Yeah, I went there.


Unknown said…
Yeah but seriously, don't wear ski goggles on the Nordic trails. No matter how hard it's snowing out. Sunglasses are nordically approved.

Also you don't need $400 worth of gear to hot wax skis. You could spend your 20 bucks on an old iron (free), some CH7 (good for most days, $9), and a scraper ($5). Toss your skis on a couple of chairs in the basement/bathroom and bam lather 'em up and scrape 'em down. Or let the ice at Weston scrape the wax off. And you don't have to have a brush right? That's still cheaper than a pump.

Granted you're likely to put more gouges and scrapes in the skis, but experience is priceless right?
Anonymous said…
This is great information, thanks.

But what I really want is your cocaine hookup. A gram for under $4? Bargain!
Luke S said…
OR you could use the wax benches at Weston or most other good ski areas to wax your skis every now and then. That just requires getting there a few minutes early or hanging around a few minutes after your ski to do it.

And a brush only costs another $20. A drop in the bucket for most cyclists, or so it seems.
Colin R said…
Good call anon, I should have thought a bit harder on that one. A quick google turned up $1800 for a kilo of cocaine, of course, that's for an entire kilo, in Columbia.

Your local street prices will undoubtedly be much higher. I have removed that comment.
Colin R said…
Luke: and an iron, and a scraper, and the wax itself, and most importantly the skills to do it all without wrecking your bases.

Luke and Toby:
I firmly believe that anyone who actually gets into the sport will quickly find a better resource than my blog for advice. And if one doesn't "get into the sport" -- let's say, skis less than 8 times a year -- then you can totally get by waxing once and paying someone else to do it.

My ultimate goal (other than internet celebrity status) is to provide a relatively succinct introduction to nordic skiing here, and I don't really think waxing is an essential part of that.

I actually agree with you both, but I'm trying not to overwhelm anyone with risky advice (i.e. "how to wax your skis at home for $15"). But you are more than welcome to provide such advice in the comments!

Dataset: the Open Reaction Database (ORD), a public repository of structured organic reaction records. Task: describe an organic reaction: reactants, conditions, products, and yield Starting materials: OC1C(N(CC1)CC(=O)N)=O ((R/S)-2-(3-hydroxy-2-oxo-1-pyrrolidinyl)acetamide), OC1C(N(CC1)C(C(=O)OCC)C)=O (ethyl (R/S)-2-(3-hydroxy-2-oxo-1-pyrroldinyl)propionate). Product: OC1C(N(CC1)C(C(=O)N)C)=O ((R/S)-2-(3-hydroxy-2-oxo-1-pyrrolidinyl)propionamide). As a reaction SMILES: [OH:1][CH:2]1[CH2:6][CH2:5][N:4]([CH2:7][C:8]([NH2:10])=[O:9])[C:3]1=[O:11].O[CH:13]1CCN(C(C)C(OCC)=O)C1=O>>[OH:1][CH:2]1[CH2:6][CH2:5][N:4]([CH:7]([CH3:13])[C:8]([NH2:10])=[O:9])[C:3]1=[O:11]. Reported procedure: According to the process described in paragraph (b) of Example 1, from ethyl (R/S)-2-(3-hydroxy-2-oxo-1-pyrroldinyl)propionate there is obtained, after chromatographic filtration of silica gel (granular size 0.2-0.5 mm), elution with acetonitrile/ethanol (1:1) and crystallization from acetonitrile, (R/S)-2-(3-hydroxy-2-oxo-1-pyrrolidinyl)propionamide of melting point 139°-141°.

KC said…
Some of us cat 4s are (gasp!) skiing classic style on waxless skis. Its a nice break from spandex -- kind of like mountain biking.
Unknown said…
Touche. I'm 'into the sport' and I don't usually wax my skis more than a couple times a year any more. Keep it simple: Wax for the special occasion and the summer.
Colin R said…
toby: speaking of sports *you* should be really good at ... you doing the gunstock winter tri in a few weeks?
Cary said…
Pay to get your skis waxed once a year (end of season) unless your racing. End of conversation.
Toby said…
Yes I think I'll give the winter Tri another whirl. Bikes and skiing seems like a good combo for you too. I'm sure you can fake the running. Plus it's at the beginning so you can catch people. Sadly skating is at the end and I get to watch people who practice skiing pass me.

Also I just saw this good video that shows some solid V1 technique:
mkr said…
So, how did you make out last night?
zencycle said…
I personally have never waxed. I tried a small patch once long ago and it hurt like a bitch, so now I stick the shaving or depilatory creams. However, I know many that swear by waxing - some are lazy and willing to put up with the short term pain for the long term freedom, while others are simply into the pain (I knew a girl like that once). However, I _do_ appreciate a woman with a Brazilian and a nice tan.

At any rate, To comment specifically on toby's comment about special occaisions, here is a little primer ,
Tim said…
Don't forget that ski goggles can be appropriate for races such as the Stowe Derby or Sugarloaf Inferno. Last year at the Derby I found my goggles to be quite nice going 40mph with stinging snow in the air.
Cosmo said…
Colin R said…

Good catch. Part 0 of the series should have be "2000 words about rilling your skis." if that doesn't hook readers, nothing will.